The "Lists"

By Bob Cohen, Ensign, Boilers Officer

    To prepare for the rigorous inspections conducted by the Pacific Fleet Propulsion Examining Board (PEB) we employed a process known as ‘MBL.’  This tried-and-true system allowed the officers of the Engineering Department to oversee, control and address the incredibly complex array of tasks required to successfully certify the ship’s propulsion plant and engineers as safe, properly trained and equipped, and fully ready for the fast-paced tempo of fleet operations.  The acronym stood for ‘Management By List.’

    It seemed that every idiot capable of carrying a clipboard would visit our engineering spaces to compile his own list of discrepancies.  While these inspectors were supposedly there to help us, in our upside-down bureaucracy each and every list of discrepancies, real or imagined, soon became the driving force behind all of our efforts.  Sometimes it seemed that putting out a real fire would take a backseat to putting out one of these brushfires.

    A PEB inspector looked at all of our damage-control equipment.  Our twin-agent system, the firefighting heavyweight, was impeccably maintained and ready for action.  When the inspector finished up, he gave us his list of discrepancies, and it took us by complete surprise.  All of our portable fire extinguishers failed. Every fire extinguisher had to have a wire seal through the discharge handle.  If you used the extinguisher, you’d break the wire seal.  The integrity of the seal would signify that the extinguisher had not been used since its last periodic maintenance check.  The inspector explained: “You got copper wire seals; you gotta have lead wire instead.”  We explained that we didn’t have any lead wire, that’s why we used copper.  “As long as the wire breaks like it’s supposed to, what’s the difference?”   The inspector drawled, “Yeah you’re right.  As a matter of fact, copper wire is gonna be authorized real soon.”  He produced a teletype message from COMNAVSEASYSCOMFIREXWIREOPS that did authorize the use of either wire – starting tomorrow.  Fireman Smith had to stay up all night long changing seals even though by daybreak, the copper ones that he replaced with lead would be okay.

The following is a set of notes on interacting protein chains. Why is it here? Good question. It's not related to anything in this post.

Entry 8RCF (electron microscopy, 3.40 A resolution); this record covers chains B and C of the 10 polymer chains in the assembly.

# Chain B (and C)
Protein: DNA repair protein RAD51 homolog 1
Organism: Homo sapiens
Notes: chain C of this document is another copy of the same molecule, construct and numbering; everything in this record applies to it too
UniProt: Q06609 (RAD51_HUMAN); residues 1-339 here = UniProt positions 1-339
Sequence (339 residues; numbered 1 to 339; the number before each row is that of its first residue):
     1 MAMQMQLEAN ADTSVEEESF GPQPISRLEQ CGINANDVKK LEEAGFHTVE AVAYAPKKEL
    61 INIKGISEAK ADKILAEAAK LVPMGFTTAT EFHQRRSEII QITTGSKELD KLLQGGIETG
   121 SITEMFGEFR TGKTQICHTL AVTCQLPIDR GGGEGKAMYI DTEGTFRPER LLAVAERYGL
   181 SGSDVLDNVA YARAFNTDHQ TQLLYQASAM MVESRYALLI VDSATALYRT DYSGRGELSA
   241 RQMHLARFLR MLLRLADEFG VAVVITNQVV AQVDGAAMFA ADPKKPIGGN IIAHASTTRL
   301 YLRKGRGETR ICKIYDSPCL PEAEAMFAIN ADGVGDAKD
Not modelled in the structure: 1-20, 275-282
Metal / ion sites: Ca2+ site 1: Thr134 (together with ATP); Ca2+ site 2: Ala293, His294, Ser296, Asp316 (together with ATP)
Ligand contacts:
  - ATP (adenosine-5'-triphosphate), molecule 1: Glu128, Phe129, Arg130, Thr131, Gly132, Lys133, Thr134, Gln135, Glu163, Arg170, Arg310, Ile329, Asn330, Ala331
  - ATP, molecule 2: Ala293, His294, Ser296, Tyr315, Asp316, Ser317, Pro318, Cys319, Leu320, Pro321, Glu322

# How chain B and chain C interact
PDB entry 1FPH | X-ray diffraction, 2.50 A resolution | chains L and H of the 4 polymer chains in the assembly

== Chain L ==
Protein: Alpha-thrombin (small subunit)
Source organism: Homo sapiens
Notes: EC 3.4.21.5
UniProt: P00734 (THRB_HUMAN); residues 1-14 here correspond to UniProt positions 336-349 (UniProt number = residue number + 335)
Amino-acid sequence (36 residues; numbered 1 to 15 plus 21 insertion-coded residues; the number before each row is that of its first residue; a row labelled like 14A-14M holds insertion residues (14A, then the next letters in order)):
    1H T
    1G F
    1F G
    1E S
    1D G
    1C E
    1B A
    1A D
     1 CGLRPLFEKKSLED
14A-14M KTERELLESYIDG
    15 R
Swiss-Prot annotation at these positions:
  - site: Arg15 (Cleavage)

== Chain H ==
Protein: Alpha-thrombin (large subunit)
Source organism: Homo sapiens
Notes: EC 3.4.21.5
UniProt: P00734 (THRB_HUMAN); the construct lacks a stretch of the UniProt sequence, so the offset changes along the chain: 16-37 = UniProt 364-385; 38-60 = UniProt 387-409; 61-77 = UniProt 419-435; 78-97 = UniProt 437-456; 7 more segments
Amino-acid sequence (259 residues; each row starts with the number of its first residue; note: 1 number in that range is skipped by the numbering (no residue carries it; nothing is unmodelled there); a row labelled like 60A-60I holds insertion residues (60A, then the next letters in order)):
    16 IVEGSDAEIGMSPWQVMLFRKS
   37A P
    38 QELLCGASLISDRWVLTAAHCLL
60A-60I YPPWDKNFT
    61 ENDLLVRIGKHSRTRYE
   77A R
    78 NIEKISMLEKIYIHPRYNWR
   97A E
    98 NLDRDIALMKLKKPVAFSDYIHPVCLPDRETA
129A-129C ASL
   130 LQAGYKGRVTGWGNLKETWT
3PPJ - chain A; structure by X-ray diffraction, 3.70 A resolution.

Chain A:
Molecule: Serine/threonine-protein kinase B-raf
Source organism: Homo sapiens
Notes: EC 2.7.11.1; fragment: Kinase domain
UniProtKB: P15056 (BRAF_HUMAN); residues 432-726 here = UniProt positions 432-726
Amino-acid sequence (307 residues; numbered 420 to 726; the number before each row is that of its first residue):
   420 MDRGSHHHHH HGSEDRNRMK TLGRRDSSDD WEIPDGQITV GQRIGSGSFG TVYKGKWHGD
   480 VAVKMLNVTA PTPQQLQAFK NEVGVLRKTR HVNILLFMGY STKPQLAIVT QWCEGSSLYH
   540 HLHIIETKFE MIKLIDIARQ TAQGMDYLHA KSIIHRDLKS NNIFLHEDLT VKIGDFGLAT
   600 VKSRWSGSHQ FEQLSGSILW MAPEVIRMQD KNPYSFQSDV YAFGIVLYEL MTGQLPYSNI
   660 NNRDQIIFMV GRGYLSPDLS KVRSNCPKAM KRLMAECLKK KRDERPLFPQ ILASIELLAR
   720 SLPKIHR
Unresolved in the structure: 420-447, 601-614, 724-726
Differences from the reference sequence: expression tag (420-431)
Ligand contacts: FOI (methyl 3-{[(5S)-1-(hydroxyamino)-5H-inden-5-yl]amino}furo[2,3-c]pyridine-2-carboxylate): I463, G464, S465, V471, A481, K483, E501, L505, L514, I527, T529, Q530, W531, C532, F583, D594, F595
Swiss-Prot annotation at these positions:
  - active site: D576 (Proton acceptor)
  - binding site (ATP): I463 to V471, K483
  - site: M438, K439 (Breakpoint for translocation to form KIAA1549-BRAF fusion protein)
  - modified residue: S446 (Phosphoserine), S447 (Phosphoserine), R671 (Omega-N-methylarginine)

The Boilers Officer called the other engineering officers together in the wardroom.  “In an effort to reduce confusion and better manage our workload, I’d like to propose a revised and streamlined priority system.  I’m sure you’ll agree that if we successfully implement in what I’m about to describe in this department, we can go ship-wide, possibly fleet-wide.  This is cutting-edge.”  With the group’s rapt attention, he continued,  “Gentlemen, I propose that we apply three, and only three priorities to all of our many and varied tasks.  No others will be used.  The priorities will be: Highest, Top, and A-1.”  Nobody laughed.

    We had been transferring fuel oil all night, and the ship was sitting a little cockeyed as a result.  It wasn’t obvious to us, since we were on board.  It was very obvious to the Chief Engineer.  He immediately noticed when he came to work the next morning that our mast wasn’t pointed in the same exact direction as the other ships on the waterfront.  He burst into the wardroom, screaming at the Main Propulsion Assistant (MPA) who was sitting over a cup of coffee with his head in his hands.  “WHAT ARE YOU GONNA DO ABOUT THE LIST, MISTER?”  The MPA mumbled, “Which one?”


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